The era of nine-digit defects

These massive outages cause big consumer headaches and sometimes cost CTOs, CIOs and CEOs their jobs

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Four hundred and forty million dollars flushed in 30 minutes at Knight Trading. More than $200 million in liabilities at Target Stores. More than £170 million lost at Royal Bank of Scotland. Delta and Southwest Airlines each down more than $150 million. The list continues to grow. We have entered the era of 9-digit defects.

If the trend toward multimillion dollar defects, some reaching 9 digits continues, or as I expect accelerates, the status quo in IT will change, and not from inside the IT community.

When losses from IT malfunctions hit 5 or 6 digits, IT managers are at risk. When losses hit 7 or 8 digits, IT and line-of-business executives are at risk. When losses hit 9 digits C-Level jobs are at risk.

Most often these 9-digit fiascos result from software flaws inside a system. Three trends magnify the impact of software malfunctions, driving business liabilities toward 9 digits.

  1. With increasing digital transformation, a far greater slice of business operations from sales to delivery is integrated and controlled by software, thus rapidly spreading the effects of a malfunction across the value chain.
  2. Businesses are now systems of systems, expanding complexity exponentially and concealing the triggers for 9-digit losses in a thicket of cross-system interactions.
  3. Increased competition, especially online, has prioritized speed-to-business over operational risk and corrective maintenance costs, a huge gamble for systems not designed to expect and manage failures.

The havoc wreaked by 9-digit defects can potentially reverse the trend toward decentralization. Decentralization is key to many current theories and practices in organizational design. The growing deployment of agile methods in IT decentralizes control to development teams.

Nine-digit defects create crises. In crisis mode, organizations tend to centralize control. When the effects of a 9-digit defect hit the nightly news, executive management usually reacts with policies that increase their perceived governance over the frequency and impact of software malfunctions. However, reactive policies are too late, rarely address root causes, and usually fail to properly balance control with agility.

If disruptions or hacks become more prevalent and damaging to customers, public demands for regulation will increase. Regulatory bodies like the Payment Card Industry Security Standards Council or Federal Drug Administration usually require compliance to specific practices before products or services can be certified or offered to the public. While some regulation is necessary, highly publicized crises frequently force regulatory bodies to overreact.

If the tipping point for greater regulation and centralized control has not been passed, avoiding it will require greater adherence to software best practices that move software development toward an engineering discipline. Example best practices include:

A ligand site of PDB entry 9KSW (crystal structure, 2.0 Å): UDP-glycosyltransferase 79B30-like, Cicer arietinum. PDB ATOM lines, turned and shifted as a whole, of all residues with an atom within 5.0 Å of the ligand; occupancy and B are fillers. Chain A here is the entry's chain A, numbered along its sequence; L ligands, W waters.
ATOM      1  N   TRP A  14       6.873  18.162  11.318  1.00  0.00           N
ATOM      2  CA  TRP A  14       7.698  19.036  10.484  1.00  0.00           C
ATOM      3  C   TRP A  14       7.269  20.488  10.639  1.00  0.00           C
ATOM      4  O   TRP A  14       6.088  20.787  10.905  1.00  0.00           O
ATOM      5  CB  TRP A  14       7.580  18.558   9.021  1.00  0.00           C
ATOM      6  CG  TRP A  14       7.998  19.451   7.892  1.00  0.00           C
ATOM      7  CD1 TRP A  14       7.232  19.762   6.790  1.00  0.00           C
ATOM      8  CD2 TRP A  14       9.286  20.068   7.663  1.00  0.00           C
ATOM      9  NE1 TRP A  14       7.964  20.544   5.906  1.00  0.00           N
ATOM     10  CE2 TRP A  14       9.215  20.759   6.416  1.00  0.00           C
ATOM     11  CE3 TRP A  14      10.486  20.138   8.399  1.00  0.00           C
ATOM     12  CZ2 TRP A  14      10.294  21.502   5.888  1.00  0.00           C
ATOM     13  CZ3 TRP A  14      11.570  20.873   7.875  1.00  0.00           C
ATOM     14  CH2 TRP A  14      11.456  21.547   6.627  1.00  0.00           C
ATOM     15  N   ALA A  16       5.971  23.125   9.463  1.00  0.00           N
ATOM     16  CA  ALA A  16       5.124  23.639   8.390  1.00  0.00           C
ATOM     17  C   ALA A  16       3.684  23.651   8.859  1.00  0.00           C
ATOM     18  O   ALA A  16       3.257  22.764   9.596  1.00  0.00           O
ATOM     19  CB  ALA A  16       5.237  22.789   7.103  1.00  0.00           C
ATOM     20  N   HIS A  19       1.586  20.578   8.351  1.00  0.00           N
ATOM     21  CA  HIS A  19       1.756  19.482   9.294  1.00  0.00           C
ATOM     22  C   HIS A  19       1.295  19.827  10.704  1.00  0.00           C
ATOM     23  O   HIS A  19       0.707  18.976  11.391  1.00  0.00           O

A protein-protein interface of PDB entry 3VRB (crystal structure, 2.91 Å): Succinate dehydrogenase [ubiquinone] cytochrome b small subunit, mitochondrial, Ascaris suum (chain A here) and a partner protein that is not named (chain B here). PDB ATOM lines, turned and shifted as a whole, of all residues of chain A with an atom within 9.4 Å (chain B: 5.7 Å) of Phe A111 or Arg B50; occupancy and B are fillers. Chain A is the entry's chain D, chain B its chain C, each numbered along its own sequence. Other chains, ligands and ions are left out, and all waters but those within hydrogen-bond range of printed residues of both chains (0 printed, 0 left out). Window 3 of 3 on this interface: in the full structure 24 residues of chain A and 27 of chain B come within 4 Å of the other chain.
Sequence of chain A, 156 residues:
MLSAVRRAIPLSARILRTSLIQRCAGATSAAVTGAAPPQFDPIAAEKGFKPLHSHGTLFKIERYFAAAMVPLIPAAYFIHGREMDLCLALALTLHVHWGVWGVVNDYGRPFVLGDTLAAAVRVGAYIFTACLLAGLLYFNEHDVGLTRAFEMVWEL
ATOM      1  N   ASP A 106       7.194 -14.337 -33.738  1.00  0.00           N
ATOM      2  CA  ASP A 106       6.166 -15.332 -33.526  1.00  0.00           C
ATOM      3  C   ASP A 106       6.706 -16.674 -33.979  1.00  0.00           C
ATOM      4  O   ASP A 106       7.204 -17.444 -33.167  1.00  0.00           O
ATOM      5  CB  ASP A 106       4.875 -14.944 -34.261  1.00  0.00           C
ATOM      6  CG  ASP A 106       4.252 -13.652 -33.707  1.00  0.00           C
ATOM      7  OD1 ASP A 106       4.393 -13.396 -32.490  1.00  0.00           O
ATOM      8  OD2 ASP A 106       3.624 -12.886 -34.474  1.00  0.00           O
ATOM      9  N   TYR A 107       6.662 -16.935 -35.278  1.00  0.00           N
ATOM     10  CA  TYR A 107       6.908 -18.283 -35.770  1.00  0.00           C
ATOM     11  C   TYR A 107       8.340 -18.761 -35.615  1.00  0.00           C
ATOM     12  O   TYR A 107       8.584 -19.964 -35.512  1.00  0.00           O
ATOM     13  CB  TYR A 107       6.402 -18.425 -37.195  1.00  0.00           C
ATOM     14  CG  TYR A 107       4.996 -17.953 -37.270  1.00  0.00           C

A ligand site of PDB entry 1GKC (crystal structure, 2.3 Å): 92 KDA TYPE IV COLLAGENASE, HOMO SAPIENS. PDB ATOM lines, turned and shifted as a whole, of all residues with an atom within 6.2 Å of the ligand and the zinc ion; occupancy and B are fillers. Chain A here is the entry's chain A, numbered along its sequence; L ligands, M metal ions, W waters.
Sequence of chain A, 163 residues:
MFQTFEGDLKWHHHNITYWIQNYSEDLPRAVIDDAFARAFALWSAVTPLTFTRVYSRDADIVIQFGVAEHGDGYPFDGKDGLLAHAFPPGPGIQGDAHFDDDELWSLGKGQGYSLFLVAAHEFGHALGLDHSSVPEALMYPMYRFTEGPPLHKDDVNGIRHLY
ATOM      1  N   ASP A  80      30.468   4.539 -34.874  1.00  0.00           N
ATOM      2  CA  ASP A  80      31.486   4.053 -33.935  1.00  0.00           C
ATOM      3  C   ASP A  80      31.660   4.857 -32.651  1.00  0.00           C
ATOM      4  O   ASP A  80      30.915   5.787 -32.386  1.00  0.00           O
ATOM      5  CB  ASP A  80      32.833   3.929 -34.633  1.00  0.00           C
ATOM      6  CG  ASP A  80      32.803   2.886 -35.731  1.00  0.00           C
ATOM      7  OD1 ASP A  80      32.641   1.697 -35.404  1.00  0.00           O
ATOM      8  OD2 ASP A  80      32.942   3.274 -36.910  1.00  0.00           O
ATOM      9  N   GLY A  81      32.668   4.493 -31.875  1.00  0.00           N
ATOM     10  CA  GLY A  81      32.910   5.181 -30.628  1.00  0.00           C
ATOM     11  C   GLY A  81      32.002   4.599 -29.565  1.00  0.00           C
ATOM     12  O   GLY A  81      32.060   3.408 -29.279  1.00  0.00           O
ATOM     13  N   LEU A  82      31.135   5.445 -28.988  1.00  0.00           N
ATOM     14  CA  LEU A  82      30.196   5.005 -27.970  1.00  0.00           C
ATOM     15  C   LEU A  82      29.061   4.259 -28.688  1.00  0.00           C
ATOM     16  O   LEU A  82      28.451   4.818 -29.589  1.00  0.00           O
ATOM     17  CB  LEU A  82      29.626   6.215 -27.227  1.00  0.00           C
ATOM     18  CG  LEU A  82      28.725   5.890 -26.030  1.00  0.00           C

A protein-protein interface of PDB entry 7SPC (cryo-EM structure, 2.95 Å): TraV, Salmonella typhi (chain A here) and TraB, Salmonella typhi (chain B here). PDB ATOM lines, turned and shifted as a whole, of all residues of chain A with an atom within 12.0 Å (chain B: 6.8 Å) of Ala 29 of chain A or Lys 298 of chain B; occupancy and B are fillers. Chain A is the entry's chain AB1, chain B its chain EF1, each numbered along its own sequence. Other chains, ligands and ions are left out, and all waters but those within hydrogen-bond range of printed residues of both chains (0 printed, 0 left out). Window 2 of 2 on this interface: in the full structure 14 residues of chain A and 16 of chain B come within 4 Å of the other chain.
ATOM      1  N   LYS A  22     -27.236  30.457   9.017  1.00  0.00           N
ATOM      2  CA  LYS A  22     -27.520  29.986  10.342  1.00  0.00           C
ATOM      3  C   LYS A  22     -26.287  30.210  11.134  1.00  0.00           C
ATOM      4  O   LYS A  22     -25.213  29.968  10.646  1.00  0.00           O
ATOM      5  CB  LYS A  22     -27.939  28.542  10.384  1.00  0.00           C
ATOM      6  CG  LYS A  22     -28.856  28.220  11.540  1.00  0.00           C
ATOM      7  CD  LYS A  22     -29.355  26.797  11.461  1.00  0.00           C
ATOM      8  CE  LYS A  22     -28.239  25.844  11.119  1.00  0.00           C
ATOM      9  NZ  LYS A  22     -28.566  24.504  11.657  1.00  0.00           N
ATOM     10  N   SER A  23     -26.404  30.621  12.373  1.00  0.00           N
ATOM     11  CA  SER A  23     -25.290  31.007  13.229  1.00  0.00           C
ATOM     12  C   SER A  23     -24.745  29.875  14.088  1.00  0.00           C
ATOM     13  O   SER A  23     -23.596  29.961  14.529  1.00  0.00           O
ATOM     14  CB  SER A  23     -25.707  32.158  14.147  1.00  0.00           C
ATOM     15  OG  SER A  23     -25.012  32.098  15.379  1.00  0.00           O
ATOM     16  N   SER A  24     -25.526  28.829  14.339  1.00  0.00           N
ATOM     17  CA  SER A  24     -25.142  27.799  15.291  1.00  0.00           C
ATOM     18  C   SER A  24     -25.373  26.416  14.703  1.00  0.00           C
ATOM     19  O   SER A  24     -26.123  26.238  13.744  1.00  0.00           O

1. Dedicating effort to identifying, fixing, or redeveloping defect-ridden components on the riskiest systems
  2. Providing system architects with more authority to enforce standards
  3. Requiring sufficient up-front architecting of business, mission, or device-critical systems
  4. Protecting effort buffers within development sprints dedicated to removing high-severity defects and technical debt
  5. Enforcing defined quality assurance processes prior to release
  6. Implementing operational analytics that identify external attacks or predict system malfunctions
  7. Ensuring developers know and practice secure and resilient coding practices
  8. Establishing quality targets specific to each critical system and certifying their quality levels through automated code analysis
  9. Increasing understanding within Boards and C-Levels of IT processes, risks, and governance

These practices will not guarantee 9-digit defects are eliminated, but their likelihood will be dramatically reduced. Better architectural and coding practices can also implement the internal system safeguards that limit the damage from potentially devastating defects long before they spiral toward to 9 digits. In the era of 9-digit defects, curtailing best practices to expedite a release is gambling that the next chamber is empty.

The business will always prioritize new features over the removal of technical debt, thus trading operational liabilities and maintenance costs for speed to market. In a few cases the cost of proven best practices and corrective maintenance is less than the financial benefit of speeding new functionality to market. However, that argument evaporates when a 9, or even 6-digit defect detonates. IT costs cannot be reduced if levels of system dependability appropriate to each application are not achieved.

Nine-digit defects are a boardroom issue. C-Levels and Boards cannot understand how digital businesses operate without familiarity with IT. They cannot govern IT risk if they do not understand how it is created. Boards should be constructed with one or more members knowledgeable in IT and digital transformation. Otherwise, control over profitability may be lurking deep in a critical system.

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